Omaha Wildlife Encounters visits Lake Minatare Elementary
MINATARE — Tripod, Oreo and Ziggy were among the animals that visited Lake Minatare Elementary School Monday during a Wildlife Encounters presentation.
Students entered the gym shortly before 2:15 p.m. to find wildlife educator Jillian Lenz standing with several animal crates behind her. Lenz has been a wildlife educator for the Omaha Wildlife Encounters for four years.
After choosing four volunteers, Lenz brought out small, brown-and-black Madagascar cockroaches. She placed the cockroaches on the students, who had their eyes closed. Once they opened their eyes, several students began to side eye the little cockroaches crawling on their shoulders. As the students picked them up, Lenz shared how the cockroaches have small hairs on their legs to help them hold onto an object.
“On those poky, little legs, are these tiny little hairs to help them grip things,” she said.
The Madagascar cockroach is also known as the hissing cockroach.
“They do make a hissing sound,” said Lenz. “If they are upset, if they are fighting over territory, all different reasons, is why they make that hissing sound. What’s really cool is when they hiss — they are releasing air out of their abdomen. They have these tiny holes underneath and when they exhale, that’s when they make the hissing sound.”
A cockroach is a decomposer, so they eat anything that falls to the forest floor. They can also survive for 10 days without a head.
David Baker-Baszler made his way to the gym floor and closed his eyes while holding out his hands. As Lenz removed the next animal from the crate, the students erupted in laughter. Upon opening his eyes, he was shocked to see an alligator in his arms. The alligator is named Tripod, since it is missing a front leg. Since alligators use their back legs and tails to swim, Tripod can still swim like every other alligator. Alligators lose 3,000 teeth in a lifetime.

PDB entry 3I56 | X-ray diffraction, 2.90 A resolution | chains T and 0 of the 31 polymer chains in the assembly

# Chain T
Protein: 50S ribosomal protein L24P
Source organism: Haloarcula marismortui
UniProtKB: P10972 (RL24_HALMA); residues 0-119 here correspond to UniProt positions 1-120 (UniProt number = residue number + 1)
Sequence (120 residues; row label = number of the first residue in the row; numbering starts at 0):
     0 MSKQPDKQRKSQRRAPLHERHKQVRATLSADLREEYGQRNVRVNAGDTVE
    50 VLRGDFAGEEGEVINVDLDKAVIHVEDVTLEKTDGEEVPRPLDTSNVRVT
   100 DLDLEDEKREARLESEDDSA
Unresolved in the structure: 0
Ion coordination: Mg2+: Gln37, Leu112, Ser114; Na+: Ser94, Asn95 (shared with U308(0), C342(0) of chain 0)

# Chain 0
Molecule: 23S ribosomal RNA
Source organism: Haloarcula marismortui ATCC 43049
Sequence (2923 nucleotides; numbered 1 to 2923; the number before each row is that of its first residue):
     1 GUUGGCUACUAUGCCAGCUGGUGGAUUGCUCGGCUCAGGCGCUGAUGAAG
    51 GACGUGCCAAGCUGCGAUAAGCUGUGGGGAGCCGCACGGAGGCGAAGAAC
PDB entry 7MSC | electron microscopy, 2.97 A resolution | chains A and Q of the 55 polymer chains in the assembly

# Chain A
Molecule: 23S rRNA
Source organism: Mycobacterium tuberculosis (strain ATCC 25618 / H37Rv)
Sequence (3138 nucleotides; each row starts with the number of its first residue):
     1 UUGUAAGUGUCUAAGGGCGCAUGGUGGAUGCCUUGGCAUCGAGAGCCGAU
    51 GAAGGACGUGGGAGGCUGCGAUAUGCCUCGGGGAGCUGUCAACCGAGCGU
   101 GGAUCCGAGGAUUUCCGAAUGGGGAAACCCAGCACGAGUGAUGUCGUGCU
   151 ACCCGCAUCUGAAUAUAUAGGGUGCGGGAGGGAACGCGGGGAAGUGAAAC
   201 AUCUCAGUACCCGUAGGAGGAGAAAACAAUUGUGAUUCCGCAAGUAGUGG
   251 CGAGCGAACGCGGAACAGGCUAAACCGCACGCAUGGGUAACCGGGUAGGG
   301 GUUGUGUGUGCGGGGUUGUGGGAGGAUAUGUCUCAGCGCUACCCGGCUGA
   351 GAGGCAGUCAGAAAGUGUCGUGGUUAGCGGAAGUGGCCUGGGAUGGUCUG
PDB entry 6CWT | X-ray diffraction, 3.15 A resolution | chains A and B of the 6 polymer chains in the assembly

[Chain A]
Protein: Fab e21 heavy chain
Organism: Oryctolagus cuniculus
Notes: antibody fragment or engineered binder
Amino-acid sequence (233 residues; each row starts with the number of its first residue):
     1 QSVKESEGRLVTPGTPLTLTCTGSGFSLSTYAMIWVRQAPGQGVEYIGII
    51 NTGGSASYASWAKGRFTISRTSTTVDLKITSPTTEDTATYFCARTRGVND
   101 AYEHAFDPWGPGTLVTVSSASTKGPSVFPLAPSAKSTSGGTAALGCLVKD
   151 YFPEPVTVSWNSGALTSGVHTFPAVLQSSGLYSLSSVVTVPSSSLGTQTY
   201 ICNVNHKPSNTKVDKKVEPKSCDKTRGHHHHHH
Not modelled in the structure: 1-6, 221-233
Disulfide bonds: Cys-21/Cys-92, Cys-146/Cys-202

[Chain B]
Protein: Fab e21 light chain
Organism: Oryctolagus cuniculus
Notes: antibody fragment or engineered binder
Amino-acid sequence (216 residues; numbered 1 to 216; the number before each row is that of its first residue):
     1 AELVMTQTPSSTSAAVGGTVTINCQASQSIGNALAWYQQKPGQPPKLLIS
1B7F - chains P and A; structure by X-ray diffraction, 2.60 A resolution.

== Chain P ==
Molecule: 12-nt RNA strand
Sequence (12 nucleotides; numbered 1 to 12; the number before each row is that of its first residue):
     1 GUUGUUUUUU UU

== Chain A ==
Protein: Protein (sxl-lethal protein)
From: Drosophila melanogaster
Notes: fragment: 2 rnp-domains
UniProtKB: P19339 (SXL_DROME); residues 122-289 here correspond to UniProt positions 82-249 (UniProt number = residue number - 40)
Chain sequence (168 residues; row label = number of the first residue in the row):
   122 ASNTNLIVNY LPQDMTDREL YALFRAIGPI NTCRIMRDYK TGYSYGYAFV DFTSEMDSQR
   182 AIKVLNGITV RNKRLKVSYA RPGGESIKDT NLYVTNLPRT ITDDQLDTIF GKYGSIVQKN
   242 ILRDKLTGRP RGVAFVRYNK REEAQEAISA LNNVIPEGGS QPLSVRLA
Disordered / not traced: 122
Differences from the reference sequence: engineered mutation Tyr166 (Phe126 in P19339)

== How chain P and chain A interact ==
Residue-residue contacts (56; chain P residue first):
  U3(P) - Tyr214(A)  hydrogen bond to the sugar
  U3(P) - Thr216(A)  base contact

Jaylee Sarchet was the next volunteer who came to the floor. Instead of holding out her hands to hold the next animal, Lenz had Sarchet open her eyes to pet Oreo the skunk.
Skunks spray when they feel threatened by their surroundings. Had the students been loud when Lenz brought Oreo out of his crate, he might have lifted his tail to spray. As Lenz raised Oreo’s tail, the students let out a gasp in terror of being sprayed. Some of the students in the front row were splashed with water, as she raised his tail.
“He is what we called de-scented, which means he is not able to spray.”
When a skunk sprays, the supply will be replenished after 10 days, which makes them vulnerable to predators like owls and coyotes.
Oreo’s favorite snacks are carrots and insects.
The next reptile the students were introduced to was Bethany the boa constrictor snake. Snakes use their tongues to sense the vibration of their surroundings since they do not have ears.
While Dirk Odendaal, Oliver Brannan, Madison Engel and Brock Bolinger held Bethany, some of the students did not like the snake.
“I didn’t like the snake because of how it was so long and it looked and wrapped around (Lenz),” said Faith Hurd.
For Reese Aschenbrenner, the snake was cool.
“I really liked the snake,” he said. “I just like the spots on it.”
Ziggy the kangaroo was the last animal the students met. Lenz held Ziggy in a blanket as the students learned about kangaroos and Zoleigh Reffalt got to see her up-close while petting her.
“My favorite was the kangaroo because it was so small and cute,” said Hurd.
The students did not get an opportunity to see the macaw as she was preparing to roost and did not want to come out of the cage.
Lake Minatare principal Jeremy Behnke was grateful to bring this unique learning opportunity into the school for the students.
“I love the opportunity to give kids hands-on experience,” said Behnke. “We hope they learned something from it.”
Following the presentation, Lenz said, “I hope they learn how amazing our planet is and it’s important to protect and save these animals.”
Families and the community were invited to attend an evening performance at 6:15 p.m. where they had opportunities to interact with the animals.